Ten republicans executed by the British during the Irish war of independence 80 years ago were given state funerals after a procession through Dublin yesterday.
Among the 10 was Kevin Barry, who was immortalised in the song Just a Lad of 18 Summers, which is regarded as one of Ireland's most potent patriotic anthems. The 10, all of whom were hanged in 1920 and 1921, were disinterred from Mountjoy prison in Dublin, where some of them were buried in a communal grave. Up to 10,000 people lined the streets of the city at the time of their burials.
Yesterday, they were reinterred with full state honours at proceedings attended by Bertie Ahern, the Taoiseach, Mary McAleese, the Irish President, and other dignitaries. Also in attendance was a Sinn Fein delegation headed by Gerry Adams, the party president. Mr Ahern was accused by political opponents of seeking to take cynical electoral advantage of the occasion, which coincided with the annual conference of his Fianna Fail party.
Fianna Fail and Sinn Fein will be vying for votes in the next general election, with the republicans intent on increasing their present single seat in the Dail to four or more.
The two parties each lay claim to the Kevin Barry legacy, though in very different ways. Fianna Fail celebrates him as a figure of his time, arguing that his use of force was entirely legitimate in the context of a battle of national liberation. However, Fianna Fail and almost all other political entities in the Irish Republic strongly dispute Sinn Fein's belief that IRA violence during the past three decades represents a legitimate continuation of that of the 1920s.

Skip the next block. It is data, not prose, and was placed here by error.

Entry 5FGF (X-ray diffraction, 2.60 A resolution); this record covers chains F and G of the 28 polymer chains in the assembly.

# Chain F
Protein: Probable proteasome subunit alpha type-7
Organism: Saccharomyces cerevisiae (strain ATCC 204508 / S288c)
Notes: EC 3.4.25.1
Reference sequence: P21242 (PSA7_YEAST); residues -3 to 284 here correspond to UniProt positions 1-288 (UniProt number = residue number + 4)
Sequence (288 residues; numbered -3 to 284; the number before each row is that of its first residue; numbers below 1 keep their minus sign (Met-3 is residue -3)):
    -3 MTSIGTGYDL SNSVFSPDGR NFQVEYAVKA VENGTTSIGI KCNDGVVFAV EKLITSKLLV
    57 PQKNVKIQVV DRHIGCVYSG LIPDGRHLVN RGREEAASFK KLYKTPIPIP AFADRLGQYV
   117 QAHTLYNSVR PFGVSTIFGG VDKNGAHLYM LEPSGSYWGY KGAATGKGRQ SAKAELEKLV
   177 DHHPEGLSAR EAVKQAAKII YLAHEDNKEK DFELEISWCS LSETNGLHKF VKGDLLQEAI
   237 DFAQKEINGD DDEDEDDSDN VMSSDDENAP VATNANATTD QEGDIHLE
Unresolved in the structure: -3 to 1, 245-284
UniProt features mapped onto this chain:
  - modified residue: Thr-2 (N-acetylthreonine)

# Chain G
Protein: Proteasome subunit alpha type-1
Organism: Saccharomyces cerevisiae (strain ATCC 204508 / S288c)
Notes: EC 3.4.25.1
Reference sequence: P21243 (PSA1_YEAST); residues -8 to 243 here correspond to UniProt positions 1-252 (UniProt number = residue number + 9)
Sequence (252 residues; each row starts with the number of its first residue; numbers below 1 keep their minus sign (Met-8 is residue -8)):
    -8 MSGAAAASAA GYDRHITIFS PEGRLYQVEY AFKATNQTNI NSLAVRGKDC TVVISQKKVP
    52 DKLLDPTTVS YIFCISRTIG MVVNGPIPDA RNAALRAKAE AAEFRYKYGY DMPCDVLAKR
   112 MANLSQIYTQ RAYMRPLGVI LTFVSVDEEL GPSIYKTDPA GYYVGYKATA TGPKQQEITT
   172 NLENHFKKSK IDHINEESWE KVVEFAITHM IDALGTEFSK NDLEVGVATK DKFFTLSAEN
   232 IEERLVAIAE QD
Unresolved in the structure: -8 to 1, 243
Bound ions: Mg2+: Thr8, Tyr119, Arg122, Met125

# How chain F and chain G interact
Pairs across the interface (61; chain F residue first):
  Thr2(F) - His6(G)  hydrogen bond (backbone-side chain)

The Irish Government's arranging of the funerals has sparked debate on whether Barry and his colleagues were justified in their actions.
Barry, a medical student, took part in an attempt to seize arms that led to three British soldiers, one aged 17, being shot dead. While most observers in the south seem to regard the incident as part of the warfare raging at the time, a number have argued that it is inappropriate to honour Barry while overlooking the victims, one of whom was younger than him. One columnist described Barry as "this baby-faced killer". The fact that thousands turned out yesterday, however, suggests this is a minority view.
The bodies were taken to Glasnevin cemetery in north Dublin, which already holds figures such as Michael Collins and Eamon de Valera. Mr Ahern said it was right that Ireland should "collectively, without distinction, pay honour to the 10 patriots, who sacrificed so much on our behalf". He said: "It's not a commemoration, but a funeral for men who never had a funeral before."
Meanwhile, five shots were fired during trouble in north Belfast early yesterday when about 100 nationalist and loyalist youths threw stones and fireworks at each other.
In Londonderry, two people were injured during disturbances that broke out when stone-throwers attacked police officers called to the area.
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